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Hello and welcome to this podcast from the BBC World Service, please let us know what you think and tell other people about us on social media. Podcasts from the BBC World Service are supported by advertising.


This is a download from BBC Learning English to find out more. Visit our website. Hello and welcome to the English, we speak with me, Fifi and me, Roy. Roy, why are you hitting that table with a hammer? Well, I got your message about flattening the curve, and then I saw that this table had a bit of a bump in it. So I wanted to make sure you were happy.


No, Roy, when I talked about flattening the curve, it relates to lowering and smoothing out the peak on a graph or chart.


Oh, because you were talking about the rate of infection in the U.K., it's really important to flatten the curve of the infection, to avoid our health care services being overwhelmed with too many patients at one time.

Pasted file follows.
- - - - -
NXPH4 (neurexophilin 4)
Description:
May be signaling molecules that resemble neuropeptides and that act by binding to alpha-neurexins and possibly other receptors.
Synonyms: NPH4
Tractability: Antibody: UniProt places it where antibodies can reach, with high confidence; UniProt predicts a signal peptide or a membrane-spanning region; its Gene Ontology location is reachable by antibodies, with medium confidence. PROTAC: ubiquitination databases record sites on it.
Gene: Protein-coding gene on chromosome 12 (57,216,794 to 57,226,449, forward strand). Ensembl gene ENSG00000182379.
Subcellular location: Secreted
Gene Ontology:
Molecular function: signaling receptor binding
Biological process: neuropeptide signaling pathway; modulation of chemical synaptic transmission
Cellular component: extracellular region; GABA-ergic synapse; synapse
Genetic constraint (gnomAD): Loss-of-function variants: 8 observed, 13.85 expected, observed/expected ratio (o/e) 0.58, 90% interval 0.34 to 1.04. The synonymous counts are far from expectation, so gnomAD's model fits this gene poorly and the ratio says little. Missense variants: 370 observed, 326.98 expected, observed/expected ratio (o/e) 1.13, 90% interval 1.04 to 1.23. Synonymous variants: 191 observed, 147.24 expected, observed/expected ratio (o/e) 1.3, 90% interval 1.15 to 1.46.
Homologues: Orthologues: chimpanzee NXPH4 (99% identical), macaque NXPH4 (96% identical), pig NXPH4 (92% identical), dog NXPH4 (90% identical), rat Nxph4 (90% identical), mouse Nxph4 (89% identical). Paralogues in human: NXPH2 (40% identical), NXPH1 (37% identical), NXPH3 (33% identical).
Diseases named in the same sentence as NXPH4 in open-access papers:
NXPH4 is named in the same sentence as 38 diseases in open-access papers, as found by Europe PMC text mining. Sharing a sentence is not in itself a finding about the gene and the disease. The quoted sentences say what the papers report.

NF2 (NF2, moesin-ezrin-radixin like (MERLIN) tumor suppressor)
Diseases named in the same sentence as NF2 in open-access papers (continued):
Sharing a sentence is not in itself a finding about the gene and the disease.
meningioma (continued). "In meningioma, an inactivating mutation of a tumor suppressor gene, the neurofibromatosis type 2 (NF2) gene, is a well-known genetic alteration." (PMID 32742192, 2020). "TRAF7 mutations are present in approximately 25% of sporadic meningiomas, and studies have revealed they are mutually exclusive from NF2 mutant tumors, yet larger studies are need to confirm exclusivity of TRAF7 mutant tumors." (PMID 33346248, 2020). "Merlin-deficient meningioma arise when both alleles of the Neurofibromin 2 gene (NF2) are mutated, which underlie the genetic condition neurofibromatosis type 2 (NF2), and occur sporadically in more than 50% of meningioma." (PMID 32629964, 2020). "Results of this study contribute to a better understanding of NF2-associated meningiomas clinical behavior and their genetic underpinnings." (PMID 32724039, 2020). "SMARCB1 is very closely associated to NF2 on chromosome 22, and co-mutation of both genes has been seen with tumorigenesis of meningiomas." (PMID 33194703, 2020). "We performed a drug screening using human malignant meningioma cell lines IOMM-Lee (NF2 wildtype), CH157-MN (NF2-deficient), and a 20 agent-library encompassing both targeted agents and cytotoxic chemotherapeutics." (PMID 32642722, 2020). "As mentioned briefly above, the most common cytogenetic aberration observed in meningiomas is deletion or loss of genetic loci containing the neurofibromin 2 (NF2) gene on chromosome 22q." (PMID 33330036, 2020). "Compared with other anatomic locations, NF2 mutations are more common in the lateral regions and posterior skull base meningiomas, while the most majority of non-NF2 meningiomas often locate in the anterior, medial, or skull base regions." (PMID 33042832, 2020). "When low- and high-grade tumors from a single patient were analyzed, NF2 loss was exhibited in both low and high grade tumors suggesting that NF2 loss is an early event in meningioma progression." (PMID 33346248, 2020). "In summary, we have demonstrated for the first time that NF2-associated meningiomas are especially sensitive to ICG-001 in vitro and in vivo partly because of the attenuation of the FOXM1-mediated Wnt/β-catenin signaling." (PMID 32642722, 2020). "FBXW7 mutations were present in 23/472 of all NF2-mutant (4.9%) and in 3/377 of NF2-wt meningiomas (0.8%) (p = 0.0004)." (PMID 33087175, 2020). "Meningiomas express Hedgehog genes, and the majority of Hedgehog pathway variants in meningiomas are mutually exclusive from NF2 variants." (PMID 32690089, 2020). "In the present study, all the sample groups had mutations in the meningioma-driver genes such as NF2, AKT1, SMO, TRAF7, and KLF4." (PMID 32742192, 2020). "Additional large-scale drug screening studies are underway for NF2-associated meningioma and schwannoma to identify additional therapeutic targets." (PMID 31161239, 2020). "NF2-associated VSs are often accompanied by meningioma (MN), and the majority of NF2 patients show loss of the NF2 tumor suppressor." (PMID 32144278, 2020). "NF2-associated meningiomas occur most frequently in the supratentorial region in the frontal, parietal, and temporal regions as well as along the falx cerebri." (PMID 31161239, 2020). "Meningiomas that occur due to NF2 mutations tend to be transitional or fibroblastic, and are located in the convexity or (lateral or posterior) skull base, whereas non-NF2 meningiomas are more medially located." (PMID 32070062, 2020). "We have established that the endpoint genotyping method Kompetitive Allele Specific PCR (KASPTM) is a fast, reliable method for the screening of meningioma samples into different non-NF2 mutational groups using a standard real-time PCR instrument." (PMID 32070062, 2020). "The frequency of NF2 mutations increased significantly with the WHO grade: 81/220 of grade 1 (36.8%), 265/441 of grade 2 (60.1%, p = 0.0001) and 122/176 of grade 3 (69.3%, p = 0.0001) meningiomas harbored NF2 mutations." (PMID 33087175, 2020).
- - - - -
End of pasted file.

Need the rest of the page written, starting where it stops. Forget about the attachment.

That's right. Now, let's listen to these examples. Mean the government have introduced social distancing measures to try and flatten the curve. We need to flatten the curve to prevent too many admissions into hospital. Flattening the curve is vital to help save lives. And this is the English we speak from BBC, Learn English, and we're talking about the expression Flatten the Curve, which has been used a lot during the coronavirus crisis. It means to reduce the peak of a graph or chart.


Yes, people have been in lockdown and social distancing to flatten the curve. It seems that the rate of infection in the UK has decreased of late. Yes, it seems that way.


But I can't believe you were hitting that table.


Well, I was just trying to make you happy. Sorry.


Right now my chair is broken. What happened to the wheels?


I flattened the curves on your wheels. I fixed everything. You should see what I've done to your car.


Oh, working with you is never a boring experience.


Thanks by Roy. By FIFA.